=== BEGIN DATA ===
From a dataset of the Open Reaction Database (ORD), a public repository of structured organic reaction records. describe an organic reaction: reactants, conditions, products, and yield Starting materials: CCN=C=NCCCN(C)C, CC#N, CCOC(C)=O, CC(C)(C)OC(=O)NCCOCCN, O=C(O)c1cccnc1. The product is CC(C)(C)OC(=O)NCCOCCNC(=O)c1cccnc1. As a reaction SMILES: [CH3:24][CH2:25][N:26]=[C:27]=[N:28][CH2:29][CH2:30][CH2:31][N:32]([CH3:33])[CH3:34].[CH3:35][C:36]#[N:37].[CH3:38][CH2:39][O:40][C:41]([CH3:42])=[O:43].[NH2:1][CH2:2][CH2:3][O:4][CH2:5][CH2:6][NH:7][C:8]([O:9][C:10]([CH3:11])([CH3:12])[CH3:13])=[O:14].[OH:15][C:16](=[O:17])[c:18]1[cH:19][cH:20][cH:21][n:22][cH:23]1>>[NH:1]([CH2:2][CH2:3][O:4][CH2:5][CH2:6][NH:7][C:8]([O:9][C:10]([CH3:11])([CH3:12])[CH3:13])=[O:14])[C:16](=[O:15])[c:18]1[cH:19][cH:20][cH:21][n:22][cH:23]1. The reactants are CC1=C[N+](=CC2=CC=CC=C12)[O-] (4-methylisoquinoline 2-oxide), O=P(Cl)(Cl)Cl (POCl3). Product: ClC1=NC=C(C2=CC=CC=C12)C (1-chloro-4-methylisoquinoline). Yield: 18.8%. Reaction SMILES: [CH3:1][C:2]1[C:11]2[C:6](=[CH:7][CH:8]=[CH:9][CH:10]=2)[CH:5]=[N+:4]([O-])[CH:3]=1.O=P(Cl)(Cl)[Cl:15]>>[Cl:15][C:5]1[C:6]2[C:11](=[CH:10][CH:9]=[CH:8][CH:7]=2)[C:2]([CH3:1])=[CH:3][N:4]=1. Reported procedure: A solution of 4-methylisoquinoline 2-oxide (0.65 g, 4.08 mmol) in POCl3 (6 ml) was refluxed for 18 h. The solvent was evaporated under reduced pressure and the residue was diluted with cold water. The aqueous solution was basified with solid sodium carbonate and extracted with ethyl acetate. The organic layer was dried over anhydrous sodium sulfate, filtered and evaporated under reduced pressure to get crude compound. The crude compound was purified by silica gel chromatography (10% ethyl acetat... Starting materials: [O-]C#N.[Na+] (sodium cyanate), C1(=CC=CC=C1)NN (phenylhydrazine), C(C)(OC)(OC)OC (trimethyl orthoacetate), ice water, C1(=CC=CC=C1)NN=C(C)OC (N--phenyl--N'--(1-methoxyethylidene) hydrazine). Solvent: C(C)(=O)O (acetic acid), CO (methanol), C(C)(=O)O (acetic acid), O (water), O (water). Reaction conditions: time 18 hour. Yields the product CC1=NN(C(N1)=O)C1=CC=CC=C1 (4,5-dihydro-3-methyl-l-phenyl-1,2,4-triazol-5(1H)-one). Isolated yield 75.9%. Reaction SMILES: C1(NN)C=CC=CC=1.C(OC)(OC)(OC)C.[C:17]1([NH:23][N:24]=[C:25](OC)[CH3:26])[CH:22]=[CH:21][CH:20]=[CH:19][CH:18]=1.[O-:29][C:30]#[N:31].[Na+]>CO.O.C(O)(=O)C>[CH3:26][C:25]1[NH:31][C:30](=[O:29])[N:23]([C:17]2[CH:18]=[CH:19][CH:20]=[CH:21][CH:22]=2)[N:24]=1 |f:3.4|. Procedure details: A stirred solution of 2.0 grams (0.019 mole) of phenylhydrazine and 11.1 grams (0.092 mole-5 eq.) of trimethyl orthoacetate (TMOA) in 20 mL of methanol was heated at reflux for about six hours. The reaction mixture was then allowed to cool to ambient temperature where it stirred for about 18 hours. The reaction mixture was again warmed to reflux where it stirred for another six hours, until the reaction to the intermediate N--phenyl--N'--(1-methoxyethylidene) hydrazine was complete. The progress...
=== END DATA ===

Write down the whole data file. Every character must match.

From a dataset of the Open Reaction Database (ORD), a public repository of structured organic reaction records. describe an organic reaction: reactants, conditions, products, and yield Starting materials: CCN=C=NCCCN(C)C, CC#N, CCOC(C)=O, CC(C)(C)OC(=O)NCCOCCN, O=C(O)c1cccnc1. The product is CC(C)(C)OC(=O)NCCOCCNC(=O)c1cccnc1. As a reaction SMILES: [CH3:24][CH2:25][N:26]=[C:27]=[N:28][CH2:29][CH2:30][CH2:31][N:32]([CH3:33])[CH3:34].[CH3:35][C:36]#[N:37].[CH3:38][CH2:39][O:40][C:41]([CH3:42])=[O:43].[NH2:1][CH2:2][CH2:3][O:4][CH2:5][CH2:6][NH:7][C:8]([O:9][C:10]([CH3:11])([CH3:12])[CH3:13])=[O:14].[OH:15][C:16](=[O:17])[c:18]1[cH:19][cH:20][cH:21][n:22][cH:23]1>>[NH:1]([CH2:2][CH2:3][O:4][CH2:5][CH2:6][NH:7][C:8]([O:9][C:10]([CH3:11])([CH3:12])[CH3:13])=[O:14])[C:16](=[O:15])[c:18]1[cH:19][cH:20][cH:21][n:22][cH:23]1. The reactants are CC1=C[N+](=CC2=CC=CC=C12)[O-] (4-methylisoquinoline 2-oxide), O=P(Cl)(Cl)Cl (POCl3). Product: ClC1=NC=C(C2=CC=CC=C12)C (1-chloro-4-methylisoquinoline). Yield: 18.8%. Reaction SMILES: [CH3:1][C:2]1[C:11]2[C:6](=[CH:7][CH:8]=[CH:9][CH:10]=2)[CH:5]=[N+:4]([O-])[CH:3]=1.O=P(Cl)(Cl)[Cl:15]>>[Cl:15][C:5]1[C:6]2[C:11](=[CH:10][CH:9]=[CH:8][CH:7]=2)[C:2]([CH3:1])=[CH:3][N:4]=1. Reported procedure: A solution of 4-methylisoquinoline 2-oxide (0.65 g, 4.08 mmol) in POCl3 (6 ml) was refluxed for 18 h. The solvent was evaporated under reduced pressure and the residue was diluted with cold water. The aqueous solution was basified with solid sodium carbonate and extracted with ethyl acetate. The organic layer was dried over anhydrous sodium sulfate, filtered and evaporated under reduced pressure to get crude compound. The crude compound was purified by silica gel chromatography (10% ethyl acetat... Starting materials: [O-]C#N.[Na+] (sodium cyanate), C1(=CC=CC=C1)NN (phenylhydrazine), C(C)(OC)(OC)OC (trimethyl orthoacetate), ice water, C1(=CC=CC=C1)NN=C(C)OC (N--phenyl--N'--(1-methoxyethylidene) hydrazine). Solvent: C(C)(=O)O (acetic acid), CO (methanol), C(C)(=O)O (acetic acid), O (water), O (water). Reaction conditions: time 18 hour. Yields the product CC1=NN(C(N1)=O)C1=CC=CC=C1 (4,5-dihydro-3-methyl-l-phenyl-1,2,4-triazol-5(1H)-one). Isolated yield 75.9%. Reaction SMILES: C1(NN)C=CC=CC=1.C(OC)(OC)(OC)C.[C:17]1([NH:23][N:24]=[C:25](OC)[CH3:26])[CH:22]=[CH:21][CH:20]=[CH:19][CH:18]=1.[O-:29][C:30]#[N:31].[Na+]>CO.O.C(O)(=O)C>[CH3:26][C:25]1[NH:31][C:30](=[O:29])[N:23]([C:17]2[CH:18]=[CH:19][CH:20]=[CH:21][CH:22]=2)[N:24]=1 |f:3.4|. Procedure details: A stirred solution of 2.0 grams (0.019 mole) of phenylhydrazine and 11.1 grams (0.092 mole-5 eq.) of trimethyl orthoacetate (TMOA) in 20 mL of methanol was heated at reflux for about six hours. The reaction mixture was then allowed to cool to ambient temperature where it stirred for about 18 hours. The reaction mixture was again warmed to reflux where it stirred for another six hours, until the reaction to the intermediate N--phenyl--N'--(1-methoxyethylidene) hydrazine was complete. The progress...